Team from St. Damien Pediatric Hospital travels to Akron, Ohio

To learn how to diagnose and then care for those patients after surgery, a 7-person team from St. Damien has been visiting Akron Children’s during the past 6 weeks.

They’ve been spending quite a bit of time studying Akron Children’s pediatric intensive care unit.

The team from Haiti includes Drs. Beatrice Fontalis and Johanne Alix, nurses Charlemagne Ganaelle and Marie Lourdie Chery, pharmacist Pierre Hagues Saint Jean, biotech engineer Jean-Marc Deralien, and administrator Jean Claude Andre Marie.

The team from Haiti includes Drs. Beatrice Fontalis and Johanne Alix, nurses Charlemagne Ganaelle and Marie Lourdie Chery, pharmacist Pierre Hagues Saint Jean, biotech engineer Jean-Marc Deralien, and administrator Jean Claude Andre Marie.

In addition to participating in daily rounds in the PICU, the team has been doing medical simulations and practicing procedures, and even learning Lean Six Sigma principles and doing their own quality improvement project.

Perhaps the most valuable training was following 2 boys from Haiti – a 10 year old and a 2 year old – as they underwent heart surgeries. They observed pre-surgical diagnostic tests and physical exams, watched Drs. Phil Smith and Michael Spector perform the surgeries, and then stayed with the boys through their recovery.

Akron Children's trains Haiti team using medical simulations

Akron Children’s trains Haiti team using medical simulations

Dr. Beatrice Fontalis has taken note of the differences between St. Damien and Akron Children’s, including many things most likely taken for granted here, such as ventilation equipment in every PICU room and CT scans.

Nurses play more active role in U.S.

After observing rounds in the PICU one morning, Dr. Fontalis noted the more active role that nurses take in the process.

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“Here, nurses present the medical history, the vital signs and the labs,” she said. “When we do rounds, nurses participate but do not speak.”

She noted that St. Damien treats children with many more infectious diseases, such as malaria, pneumonia, meningitis and tuberculosis.

She looks forward to being able to offer the children of Haiti the same surgeries that are routinely available to all children in the United States.

“There are far, far too many kids in Haiti to fix,” said Dr. Kempf. “But this will be a good start. St. Damien’s should be ready to handle the more minor congenital heart surgeries, but the children with the more complex defects and in need of multi-stage surgeries will still need to travel to the United States.”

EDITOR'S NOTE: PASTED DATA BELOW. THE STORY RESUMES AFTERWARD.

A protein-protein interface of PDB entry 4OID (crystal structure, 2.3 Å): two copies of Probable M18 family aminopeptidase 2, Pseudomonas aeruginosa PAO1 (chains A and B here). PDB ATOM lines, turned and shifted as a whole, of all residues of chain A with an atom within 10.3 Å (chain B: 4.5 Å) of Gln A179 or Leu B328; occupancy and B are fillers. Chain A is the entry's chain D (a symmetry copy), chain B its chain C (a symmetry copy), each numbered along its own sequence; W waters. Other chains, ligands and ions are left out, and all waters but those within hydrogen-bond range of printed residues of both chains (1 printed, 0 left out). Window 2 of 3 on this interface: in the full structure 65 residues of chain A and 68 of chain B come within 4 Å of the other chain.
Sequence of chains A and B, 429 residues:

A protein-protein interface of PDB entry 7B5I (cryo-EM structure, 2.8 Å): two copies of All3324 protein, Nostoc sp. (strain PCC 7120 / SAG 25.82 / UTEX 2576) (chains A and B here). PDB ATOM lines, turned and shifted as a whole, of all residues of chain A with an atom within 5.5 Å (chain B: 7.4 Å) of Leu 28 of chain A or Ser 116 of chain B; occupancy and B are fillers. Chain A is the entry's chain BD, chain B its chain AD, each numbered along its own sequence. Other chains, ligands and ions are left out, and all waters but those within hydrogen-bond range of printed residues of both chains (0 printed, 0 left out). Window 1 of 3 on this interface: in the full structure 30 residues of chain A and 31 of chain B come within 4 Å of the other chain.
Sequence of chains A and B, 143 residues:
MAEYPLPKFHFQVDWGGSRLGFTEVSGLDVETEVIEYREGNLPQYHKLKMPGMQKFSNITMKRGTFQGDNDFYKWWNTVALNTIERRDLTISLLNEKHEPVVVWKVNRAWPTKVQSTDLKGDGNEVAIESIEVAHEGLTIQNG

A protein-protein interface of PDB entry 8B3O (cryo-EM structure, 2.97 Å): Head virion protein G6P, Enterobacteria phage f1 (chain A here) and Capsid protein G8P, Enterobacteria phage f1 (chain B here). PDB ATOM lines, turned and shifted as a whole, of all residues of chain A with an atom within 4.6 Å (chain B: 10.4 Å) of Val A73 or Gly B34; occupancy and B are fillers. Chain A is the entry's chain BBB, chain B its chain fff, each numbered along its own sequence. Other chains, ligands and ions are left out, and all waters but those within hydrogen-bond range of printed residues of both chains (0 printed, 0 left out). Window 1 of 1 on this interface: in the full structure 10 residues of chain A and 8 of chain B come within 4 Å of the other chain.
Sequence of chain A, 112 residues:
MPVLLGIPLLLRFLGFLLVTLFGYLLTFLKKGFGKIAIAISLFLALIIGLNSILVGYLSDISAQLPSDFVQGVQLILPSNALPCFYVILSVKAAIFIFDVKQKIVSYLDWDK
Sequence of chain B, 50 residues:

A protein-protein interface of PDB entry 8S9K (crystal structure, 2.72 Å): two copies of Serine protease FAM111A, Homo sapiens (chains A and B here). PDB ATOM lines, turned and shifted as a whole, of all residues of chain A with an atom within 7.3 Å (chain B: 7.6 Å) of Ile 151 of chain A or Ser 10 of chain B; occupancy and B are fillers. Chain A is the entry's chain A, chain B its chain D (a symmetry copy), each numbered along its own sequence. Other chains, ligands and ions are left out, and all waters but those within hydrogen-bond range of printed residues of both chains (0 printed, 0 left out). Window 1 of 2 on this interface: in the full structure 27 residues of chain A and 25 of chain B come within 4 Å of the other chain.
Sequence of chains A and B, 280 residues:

One good outcome of the earthquake was the mobilization of healthcare providers and humanitarians to help Haiti.

Dr. Kempf has worked to not only send delegations of Akron Children’s doctors and nurses to St. Damien over the past 4 years, but he also helps coordinate efforts with 6 other children’s hospitals across the United States.

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Dr. John Clark, a pediatric cardiologist who has taken several trips to Haiti, said it can be emotionally difficult to be limited in what he can offer parents when he is at St. Damien.

“The need is overwhelming,” he said.

Local, regional and national chapters of Rotary International and Gift of Life gave a grant to cover the cost of bringing the Haitian clinicians to Akron Children’s, as well as paying $5,000 for each boy’s surgery – just a fraction of the actual cost.

If you would like support these efforts, contact Dr. Jeff Kempf at jkempf@chmca.org or visit Gift of Life’s website at www.golneo.org

– See more at: http://inside.akronchildrens.org/2014/10/29/transplanting-a-pediatric-cardiology-program-to-haiti-takes-team-effort/#sthash.glAfIdU7.dpuf

Story first published on inside.akronchildrens.org

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